I am reminded of myself as a kid, around seven or eight. In those days I played all day. I was a horrible student - consistently last in the class. But on the first day of second grade I won the Most Improved Student Award from my elementary school.
I can remember it vividly. Summer morning, blazing sun, stifling humidity. I stood stiff, motionless and weary with other second graders, listening to the instructor jabbering on about one thing or another. It was right after the daily morning flag-raising ceremony with the whole school. The ROC flag rippled proudly, gazing down on the rows and rows of sweating children organized like soldiers.
The man on the stage announced my name, said that I won something. My classmates told me to go up the stage. My teacher came and urged me to go up to the stage. I was nervous and afraid. I refused and stood stiff and motionless instead.
Eventually I did get my prize. The school gave it to my parents directly. Ironically, even after receiving the prize for improvement, I was still last in the class. Scoring from 30 out of 100 to 60 out of 100 is a big improvement, but still a failure.
Rewind a year. The first day of first grade. I remember this day vividly too. Ms. Hong walked into the classroom filled with forty or so first graders. We were all seated already. She was tall, young, and beautiful. It was her first day of teaching; it was our first day of schooling. She asked an innocent question, “Which one of you is smart?”
I eagerly shot my hand up and shouted “me!”
I was surprised no one else said anything, that no one else had raised their hands. Didn’t their mothers tell them they were smart?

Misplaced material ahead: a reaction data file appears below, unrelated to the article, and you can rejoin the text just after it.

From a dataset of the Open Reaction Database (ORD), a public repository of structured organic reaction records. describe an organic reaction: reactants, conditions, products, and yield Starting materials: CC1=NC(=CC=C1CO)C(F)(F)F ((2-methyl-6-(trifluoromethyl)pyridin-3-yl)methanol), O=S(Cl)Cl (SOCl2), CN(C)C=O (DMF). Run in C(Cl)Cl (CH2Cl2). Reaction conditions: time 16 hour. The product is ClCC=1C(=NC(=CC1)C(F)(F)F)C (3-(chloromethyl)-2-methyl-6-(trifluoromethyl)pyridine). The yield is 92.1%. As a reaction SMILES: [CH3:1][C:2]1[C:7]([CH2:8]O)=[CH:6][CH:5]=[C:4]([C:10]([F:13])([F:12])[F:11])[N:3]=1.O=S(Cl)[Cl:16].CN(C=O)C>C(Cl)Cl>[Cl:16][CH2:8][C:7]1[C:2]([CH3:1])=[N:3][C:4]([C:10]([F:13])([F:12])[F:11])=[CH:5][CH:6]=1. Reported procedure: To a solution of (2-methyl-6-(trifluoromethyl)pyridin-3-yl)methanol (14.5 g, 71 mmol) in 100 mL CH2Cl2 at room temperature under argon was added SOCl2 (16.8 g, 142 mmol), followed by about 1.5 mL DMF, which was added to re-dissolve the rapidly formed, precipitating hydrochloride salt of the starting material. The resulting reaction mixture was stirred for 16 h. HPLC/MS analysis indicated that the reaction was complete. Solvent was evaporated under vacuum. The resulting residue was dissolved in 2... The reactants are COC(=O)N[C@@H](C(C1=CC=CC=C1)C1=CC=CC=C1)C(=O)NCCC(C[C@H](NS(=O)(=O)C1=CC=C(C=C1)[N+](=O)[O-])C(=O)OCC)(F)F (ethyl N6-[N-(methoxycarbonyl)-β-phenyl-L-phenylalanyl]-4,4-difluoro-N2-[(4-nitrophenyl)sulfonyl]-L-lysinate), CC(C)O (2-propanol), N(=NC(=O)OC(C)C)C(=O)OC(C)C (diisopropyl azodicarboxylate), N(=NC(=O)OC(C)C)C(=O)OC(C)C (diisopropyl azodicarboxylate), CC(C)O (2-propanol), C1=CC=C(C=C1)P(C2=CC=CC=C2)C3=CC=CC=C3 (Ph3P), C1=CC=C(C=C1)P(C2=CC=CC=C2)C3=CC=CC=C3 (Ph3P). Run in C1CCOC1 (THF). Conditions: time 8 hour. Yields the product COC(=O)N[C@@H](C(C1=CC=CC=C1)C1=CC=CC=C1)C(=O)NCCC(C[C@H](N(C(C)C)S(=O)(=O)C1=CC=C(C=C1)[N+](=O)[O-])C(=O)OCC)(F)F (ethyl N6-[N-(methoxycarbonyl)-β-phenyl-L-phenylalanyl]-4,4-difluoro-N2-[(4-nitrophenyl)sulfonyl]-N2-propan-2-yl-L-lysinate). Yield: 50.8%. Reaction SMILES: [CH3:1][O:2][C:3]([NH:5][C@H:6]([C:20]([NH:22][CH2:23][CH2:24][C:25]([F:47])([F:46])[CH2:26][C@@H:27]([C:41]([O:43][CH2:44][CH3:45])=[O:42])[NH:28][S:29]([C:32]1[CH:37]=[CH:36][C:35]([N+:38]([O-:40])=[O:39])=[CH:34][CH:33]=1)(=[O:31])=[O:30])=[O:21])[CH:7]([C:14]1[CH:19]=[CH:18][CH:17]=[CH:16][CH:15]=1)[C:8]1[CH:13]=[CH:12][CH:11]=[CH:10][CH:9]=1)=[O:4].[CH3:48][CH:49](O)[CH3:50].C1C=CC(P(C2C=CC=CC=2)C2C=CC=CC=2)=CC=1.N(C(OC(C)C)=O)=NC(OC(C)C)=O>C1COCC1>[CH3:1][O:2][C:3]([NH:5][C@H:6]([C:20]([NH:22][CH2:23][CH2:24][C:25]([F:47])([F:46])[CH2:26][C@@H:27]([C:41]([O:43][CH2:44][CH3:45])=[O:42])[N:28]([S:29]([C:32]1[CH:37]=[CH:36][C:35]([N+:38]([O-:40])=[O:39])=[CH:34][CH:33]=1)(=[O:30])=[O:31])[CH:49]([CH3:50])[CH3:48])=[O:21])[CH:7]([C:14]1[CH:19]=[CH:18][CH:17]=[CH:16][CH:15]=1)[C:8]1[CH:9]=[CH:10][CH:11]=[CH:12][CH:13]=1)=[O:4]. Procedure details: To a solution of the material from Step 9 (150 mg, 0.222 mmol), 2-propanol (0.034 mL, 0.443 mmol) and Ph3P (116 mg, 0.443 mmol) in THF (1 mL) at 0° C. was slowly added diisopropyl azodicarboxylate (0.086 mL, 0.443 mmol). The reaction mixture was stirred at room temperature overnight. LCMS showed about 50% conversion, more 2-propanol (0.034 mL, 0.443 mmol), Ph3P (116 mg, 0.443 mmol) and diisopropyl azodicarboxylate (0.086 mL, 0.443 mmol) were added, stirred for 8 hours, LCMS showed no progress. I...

Ms. Hong looked at me and followed up with, “Well if you’re smart, can you recite the Buh Puh Meh Fuhs for me?” (the rudimentary Taiwanese pin yin system, kinda like the alphabets).
I couldn’t. I remained silent, looking surprised and ashamed. Everyone laughed. On the first day of school I learned two things: that my mom had lied about me being smart, and that I was actually stupid.
Elementary school in Taiwan was defined by failures, failures, failures, defeat, defeat, defeat. I was the stupid kid, skinnier and smaller than everyone else, the object of bullying. I hated school, but I loved every moment outside of school. I loved being home and playing with my cousins.
Fast forward about twenty years. I am thousands of miles away from my dinky hometown. I am writing in English, something that I had never thought I’d be able to do. I have a college degree from a top school. I am in an internationally recognized university pursuing a doctorate degree in law, on scholarship.
Perhaps not so stupid anymore.
But I am tired, anxious, and dreading each day. Tomorrow is just a repeat of today’s weary routine. All I really want is to go home and be a stupid kid again.